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Focus Items for Work Inspections

The word “inspection” does not typically conjure images of safety checks but as a way to determine if laws and standards are being followed. However, work area inspections are, indeed, an important basic safe work practice.

Inspections should be conducted each day before work begins. While many work areas remain the same day after day, many others are constantly changing. Therefore, it is important to inspect both daily.

Four Focus Items for Jobsite Inspections

1. Tripping hazards – Clutter, tools, or other objects on the floor or hanging from shelves can cause workplace injuries. Unfortunately, tripping is a common cause of workplace injuries. Tripping hazards are also some of the easiest to eliminate.

2. Tool condition – Injuries occur when old, abused tools are used on the jobsite, despite not functioning correctly or being downright broken. Inspect hand tools daily for chipping, broken handles, bending, or improper functioning.

3. Hand hazards – Common hand injuries include cuts, burns, fractures and crushed-by. It is a huge problem. The U.S. Bureau of Labor Statistics reports that more than 1 million workers are treated annually for hand injuries in emergency rooms. Unguarded equipment, pinch points,

hot surfaces, moving parts and dropped objects are all hazards. Look for these hazards during daily inspections.

4. Work-area organization – Complacency in workplace organizations can lead to mishaps. Take a look at your work area and determine if there are overhead hazards, heavy objects that must be lifted, important materials and parts getting damaged because of where they are stored. Then, evaluate how you can change the workspace to make it more efficient and safer for those who work there.

Why Workplace Inspections are Important

  • Identify potential hazards
  • Listen to concerns from supervisors and workers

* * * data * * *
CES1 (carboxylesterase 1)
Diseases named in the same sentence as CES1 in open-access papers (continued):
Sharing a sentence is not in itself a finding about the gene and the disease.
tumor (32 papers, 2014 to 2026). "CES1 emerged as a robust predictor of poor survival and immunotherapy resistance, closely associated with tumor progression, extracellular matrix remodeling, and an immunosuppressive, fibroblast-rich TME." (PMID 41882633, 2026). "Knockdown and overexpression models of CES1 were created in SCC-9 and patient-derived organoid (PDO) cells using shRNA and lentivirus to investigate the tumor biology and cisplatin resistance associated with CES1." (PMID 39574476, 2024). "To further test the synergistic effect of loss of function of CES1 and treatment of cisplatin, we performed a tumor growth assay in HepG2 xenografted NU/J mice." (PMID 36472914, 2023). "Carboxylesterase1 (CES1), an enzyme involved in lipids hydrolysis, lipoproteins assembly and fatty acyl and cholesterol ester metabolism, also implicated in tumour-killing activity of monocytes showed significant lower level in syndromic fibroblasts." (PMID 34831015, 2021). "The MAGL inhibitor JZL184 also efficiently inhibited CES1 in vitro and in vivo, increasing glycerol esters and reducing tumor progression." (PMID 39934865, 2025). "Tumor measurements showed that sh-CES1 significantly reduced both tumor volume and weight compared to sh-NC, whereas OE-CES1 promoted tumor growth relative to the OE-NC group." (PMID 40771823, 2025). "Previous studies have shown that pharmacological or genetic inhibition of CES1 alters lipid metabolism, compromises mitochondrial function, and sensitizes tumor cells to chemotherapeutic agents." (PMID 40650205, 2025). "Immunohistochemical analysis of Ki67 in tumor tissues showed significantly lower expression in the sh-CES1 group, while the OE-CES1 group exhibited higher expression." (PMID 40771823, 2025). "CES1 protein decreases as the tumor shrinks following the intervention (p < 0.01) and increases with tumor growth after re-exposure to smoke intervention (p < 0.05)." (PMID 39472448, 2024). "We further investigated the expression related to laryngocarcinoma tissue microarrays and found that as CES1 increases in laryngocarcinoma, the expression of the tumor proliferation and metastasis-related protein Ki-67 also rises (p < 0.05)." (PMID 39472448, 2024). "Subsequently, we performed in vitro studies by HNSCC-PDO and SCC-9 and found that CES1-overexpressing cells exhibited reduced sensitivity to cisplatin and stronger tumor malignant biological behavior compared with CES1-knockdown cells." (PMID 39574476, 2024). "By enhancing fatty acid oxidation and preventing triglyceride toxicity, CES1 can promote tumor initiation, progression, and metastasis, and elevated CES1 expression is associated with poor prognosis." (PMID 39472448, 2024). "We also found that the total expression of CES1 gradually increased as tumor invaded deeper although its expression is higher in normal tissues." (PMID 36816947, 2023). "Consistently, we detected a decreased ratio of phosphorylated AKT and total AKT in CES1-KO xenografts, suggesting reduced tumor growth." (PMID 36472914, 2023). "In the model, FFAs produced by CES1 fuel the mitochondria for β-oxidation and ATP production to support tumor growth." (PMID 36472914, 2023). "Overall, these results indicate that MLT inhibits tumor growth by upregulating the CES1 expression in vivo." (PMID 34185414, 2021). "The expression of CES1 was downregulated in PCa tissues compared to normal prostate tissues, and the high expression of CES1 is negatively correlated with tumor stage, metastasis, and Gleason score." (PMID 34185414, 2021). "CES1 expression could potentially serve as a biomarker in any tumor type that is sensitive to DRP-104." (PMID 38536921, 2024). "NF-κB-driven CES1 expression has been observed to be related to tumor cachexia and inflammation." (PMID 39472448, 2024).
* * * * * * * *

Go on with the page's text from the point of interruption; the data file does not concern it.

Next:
• Gain an understanding of jobs and tasks
  • Recommend corrective actions
  • Monitor personal protective equipment, engineering controls, policies, procedures and administrative controls.

Every worksite inspection should examine who, what, where, when and how, paying special attention to items most likely to lead to unsafe or unhealthy conditions. This could be due to vibration, impact, wear, stress, corrosion, heat, or chemical reactions.

Include restrooms, parking lots, locker rooms and storage areas in your inspections.

Look For These Hazards

  • Physical hazards caused by energy, weather, noise, electricity, radiation and pressure
  • Chemical hazards caused by gas, vapor, solid, liquid, fume, or mist
  • Biological hazards caused by viruses, organisms, parasites, bacteria, or fungi
  • Psychological hazards that can impact mental health or wellbeing, such as stress, violence, or bullying
  • Ergonomic hazards, including repetitive, forceful movements, improperly designed workstations, improper work methods, poor or awkward posture, tools and equipment
  • Safety hazards that may be caused by unsafe work practices, inadequate machine guards, unsafe workplace conditions

How long daily inspections take is dependent on the job site. Inspections are not effective if they include only a quick look around. Consider a daily checklist, so nothing gets overlooked.

If hazards are found, shut down or lockdown hazardous items until the situation is remedied. Look up, down and around and take note of every hazard and what must be done to alleviate risk.

Disclaimer: The information contained in this article is for general educational information only. This information does not constitute legal advice, is not intended to constitute legal advice, nor should it be relied upon as legal advice for your specific factual pattern or situation.